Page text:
*Legal Threat to Barnard College: *In August, the Lawfare Project sent a 
letter to Barnard College, threatening the school with criminal 
liability for supporting terrorism if it went forward with hosting an 
event titled “Breaking Bars: Fighting Incarceration from the US to 
Palestine.” The event, which featured speakers from the Palestinian 
human rights and prisoner support group Addameer, went on as planned 
despite the attempted intimidation.

Activists frequently reported being blocked by Twitter or Facebook or 
having content removed because of posts criticizing Israel or supporting 
Palestinian human rights. For example, in July, the American-Jewish 
group IfNotNow reported 
that a video of a student walking out on an Israeli propaganda tour had 
been deleted by Facebook without explanation. In December, the online 
news outlet Electronic Intifada reported that its Twitter account had 
been locked 
after posting a link to an article on clandestine operations of the 
Israeli military.

Universities also investigated students over posts on Twitter and Facebook.

*Stanford Student Pressured to Resign: *In July, a Stanford student 
faced a barrage of threats 
and calls for the school to fire him from his on-campus job after he 
idiomatically used the phrase “physically fight” in a Facebook post 
criticizing a discriminatory Israeli law. He was investigated by 
Stanford, a lawyer threatened to sue the school, and an Israel advocacy 
group filed a baseless criminal complaint with local prosecutors. He 
ultimately resigned from his position.

*Texas Student Banned from Class: *In October, a student at the 
University of Texas at Austin was banned 
<https://twitter.com/sassysamosa/status/1052781914254389248> from class 
after posting a tweet referring to a classmate as a Zionist. She was 
told her post was antisemitic because the classmate, an outspoken 
supporter of Israel, does not self-identify as a Zionist.

Parents and pro-Israel groups launched campaigns against teachers at 
several high schools for teaching about Palestine and acknowledging 
Palestinian deaths.

*Hearing on History Curriculum*:**High school teachers in Newton, 
Massachusetts, who taught their students about the Middle East had to 
their history curriculum against claims of anti-Israel and pro-Muslim 
bias, culminating in a public hearing in November.

*History Teachers Forced Out*: A history teacher at a New York City prep 
school faced an investigation 
in May after he posted an Amnesty International article and the names of 
Palestinians who had been killed on the door of his classroom. The 
posting sparked a coordinated campaign against the teacher in which he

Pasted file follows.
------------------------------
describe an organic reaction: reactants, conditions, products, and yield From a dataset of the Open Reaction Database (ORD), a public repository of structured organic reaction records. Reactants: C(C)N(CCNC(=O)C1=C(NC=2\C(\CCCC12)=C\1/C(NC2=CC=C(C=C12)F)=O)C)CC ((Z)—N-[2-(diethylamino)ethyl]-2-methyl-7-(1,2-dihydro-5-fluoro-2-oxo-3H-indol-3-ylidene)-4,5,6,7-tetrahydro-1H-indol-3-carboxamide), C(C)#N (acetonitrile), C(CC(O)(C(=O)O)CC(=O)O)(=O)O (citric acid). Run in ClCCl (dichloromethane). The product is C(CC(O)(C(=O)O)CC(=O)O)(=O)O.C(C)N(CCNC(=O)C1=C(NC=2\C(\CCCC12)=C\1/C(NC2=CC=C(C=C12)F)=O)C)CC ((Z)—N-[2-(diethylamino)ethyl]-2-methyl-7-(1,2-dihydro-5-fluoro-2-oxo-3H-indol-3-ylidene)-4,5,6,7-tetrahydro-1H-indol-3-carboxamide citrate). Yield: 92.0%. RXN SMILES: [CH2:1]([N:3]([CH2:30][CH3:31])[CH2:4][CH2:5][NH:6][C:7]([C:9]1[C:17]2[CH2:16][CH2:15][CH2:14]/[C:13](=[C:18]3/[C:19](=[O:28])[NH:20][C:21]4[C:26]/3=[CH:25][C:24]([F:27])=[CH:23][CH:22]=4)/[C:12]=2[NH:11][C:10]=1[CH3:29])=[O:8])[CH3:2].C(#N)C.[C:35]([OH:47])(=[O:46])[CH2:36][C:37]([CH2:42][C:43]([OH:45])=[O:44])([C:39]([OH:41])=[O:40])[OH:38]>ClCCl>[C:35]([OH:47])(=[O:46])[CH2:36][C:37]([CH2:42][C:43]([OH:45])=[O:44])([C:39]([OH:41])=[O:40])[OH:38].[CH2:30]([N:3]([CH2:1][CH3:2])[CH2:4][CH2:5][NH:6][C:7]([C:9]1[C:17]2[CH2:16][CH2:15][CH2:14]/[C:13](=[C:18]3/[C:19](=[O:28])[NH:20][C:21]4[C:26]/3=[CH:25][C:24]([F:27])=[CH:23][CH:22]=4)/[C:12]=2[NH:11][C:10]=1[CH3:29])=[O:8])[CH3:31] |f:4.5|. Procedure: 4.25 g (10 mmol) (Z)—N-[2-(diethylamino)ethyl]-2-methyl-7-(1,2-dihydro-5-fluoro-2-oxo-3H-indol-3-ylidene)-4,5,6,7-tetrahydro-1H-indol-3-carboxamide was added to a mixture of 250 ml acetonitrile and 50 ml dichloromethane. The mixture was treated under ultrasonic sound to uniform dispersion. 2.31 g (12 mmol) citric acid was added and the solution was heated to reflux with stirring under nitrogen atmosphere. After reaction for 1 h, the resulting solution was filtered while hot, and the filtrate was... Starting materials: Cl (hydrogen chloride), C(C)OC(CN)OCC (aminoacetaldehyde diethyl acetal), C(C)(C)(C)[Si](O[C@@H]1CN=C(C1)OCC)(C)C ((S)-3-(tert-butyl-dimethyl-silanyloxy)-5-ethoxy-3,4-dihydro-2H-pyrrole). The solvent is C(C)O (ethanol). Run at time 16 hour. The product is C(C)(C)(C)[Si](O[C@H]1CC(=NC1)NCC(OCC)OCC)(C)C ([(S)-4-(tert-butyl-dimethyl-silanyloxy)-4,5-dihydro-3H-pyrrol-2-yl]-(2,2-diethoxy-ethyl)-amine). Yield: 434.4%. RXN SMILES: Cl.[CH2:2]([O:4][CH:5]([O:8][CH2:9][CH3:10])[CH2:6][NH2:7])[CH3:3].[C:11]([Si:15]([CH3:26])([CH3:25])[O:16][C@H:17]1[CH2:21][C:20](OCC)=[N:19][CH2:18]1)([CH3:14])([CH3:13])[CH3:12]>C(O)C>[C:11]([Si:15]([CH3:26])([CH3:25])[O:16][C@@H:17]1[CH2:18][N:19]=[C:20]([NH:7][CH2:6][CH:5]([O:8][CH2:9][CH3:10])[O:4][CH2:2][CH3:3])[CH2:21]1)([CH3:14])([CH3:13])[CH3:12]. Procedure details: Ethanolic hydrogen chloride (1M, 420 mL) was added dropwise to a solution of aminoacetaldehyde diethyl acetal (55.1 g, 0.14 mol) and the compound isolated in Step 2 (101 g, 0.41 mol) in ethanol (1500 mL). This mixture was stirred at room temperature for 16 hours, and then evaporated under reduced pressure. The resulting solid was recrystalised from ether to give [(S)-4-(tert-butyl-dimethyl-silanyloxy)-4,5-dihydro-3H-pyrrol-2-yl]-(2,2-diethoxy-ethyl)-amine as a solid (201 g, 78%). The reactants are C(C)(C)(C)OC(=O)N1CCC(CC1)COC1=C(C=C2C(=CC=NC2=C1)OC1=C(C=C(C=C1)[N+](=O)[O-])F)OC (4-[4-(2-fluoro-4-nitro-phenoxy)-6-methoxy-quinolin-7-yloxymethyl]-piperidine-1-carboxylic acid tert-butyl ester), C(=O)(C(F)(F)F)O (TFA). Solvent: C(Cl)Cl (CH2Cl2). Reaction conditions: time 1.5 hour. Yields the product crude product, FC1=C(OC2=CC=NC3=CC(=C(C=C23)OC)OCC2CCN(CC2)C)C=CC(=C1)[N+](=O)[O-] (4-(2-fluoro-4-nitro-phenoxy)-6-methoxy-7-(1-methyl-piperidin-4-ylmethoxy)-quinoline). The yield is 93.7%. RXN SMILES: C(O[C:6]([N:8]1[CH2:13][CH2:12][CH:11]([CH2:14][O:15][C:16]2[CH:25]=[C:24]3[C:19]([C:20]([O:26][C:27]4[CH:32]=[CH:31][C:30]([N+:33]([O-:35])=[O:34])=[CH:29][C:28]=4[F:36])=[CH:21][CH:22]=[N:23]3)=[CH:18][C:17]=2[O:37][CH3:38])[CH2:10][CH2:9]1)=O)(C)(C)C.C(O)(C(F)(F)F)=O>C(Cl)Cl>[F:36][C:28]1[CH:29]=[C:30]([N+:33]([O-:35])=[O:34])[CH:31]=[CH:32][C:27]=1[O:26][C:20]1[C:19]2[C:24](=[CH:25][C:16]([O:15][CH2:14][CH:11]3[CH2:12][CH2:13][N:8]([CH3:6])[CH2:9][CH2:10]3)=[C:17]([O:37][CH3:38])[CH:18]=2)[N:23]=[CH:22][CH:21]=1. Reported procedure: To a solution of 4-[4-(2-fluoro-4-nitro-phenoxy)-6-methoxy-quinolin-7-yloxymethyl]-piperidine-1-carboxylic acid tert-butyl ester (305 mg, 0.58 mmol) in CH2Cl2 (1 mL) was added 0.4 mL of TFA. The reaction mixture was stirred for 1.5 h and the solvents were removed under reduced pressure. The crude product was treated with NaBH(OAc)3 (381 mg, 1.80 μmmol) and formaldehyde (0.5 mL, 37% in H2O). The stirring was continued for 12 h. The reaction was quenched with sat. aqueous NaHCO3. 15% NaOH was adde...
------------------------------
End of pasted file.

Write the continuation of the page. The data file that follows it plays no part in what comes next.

was falsely accused of bias in the classroom. The campaign also swept up 
the head of the history department, who resigned in protest after his 
course on Israel and Palestine was canceled.

*Death Threat After Moment of Silence*: In May, the assistant principal 
at a New York City public school received a death threat 
and a petition from parents accusing the school of supporting terrorism 
and violating school regulations after the school held a moment of 
silence for Palestinians killed during protests in Gaza.

Throughout the year, activists in the movement for Palestine rights 
reported being bombarded online with graphic death threats after their 
names were publicized on right-wing pro-Israel websites. Several 
students reported being physically assaulted by Zionists on campus. One 
reported attack took place at UCLA 
in the days leading up to the National Students for Justice in Palestine 
conference and involved a far-right group called Yad Yamin. Members of 
the Jewish Defense League, another far-right group designated by the FBI 
as terrorist organization, were prominently visible 
at a rally at Columbia University in October, where one attendee called 
on pro-Israel students to engage in physical aggression.

The majority of suppression incidents are based on underlying false 
accusations of antisemitism and/or support for terrorism. Palestine 
Legal responded to 142 incidents where Israel advocates levied false 
accusations of antisemitism based solely on speech supportive of 
Palestinian rights, making up 51 percent of our caseload. In 93 
incidents – 33 percent of our cases – activists were falsely accused of 
supporting violence or terrorism based solely on speech supportive of 

Freedom Archives 522 Valencia Street San Francisco, CA 94110 415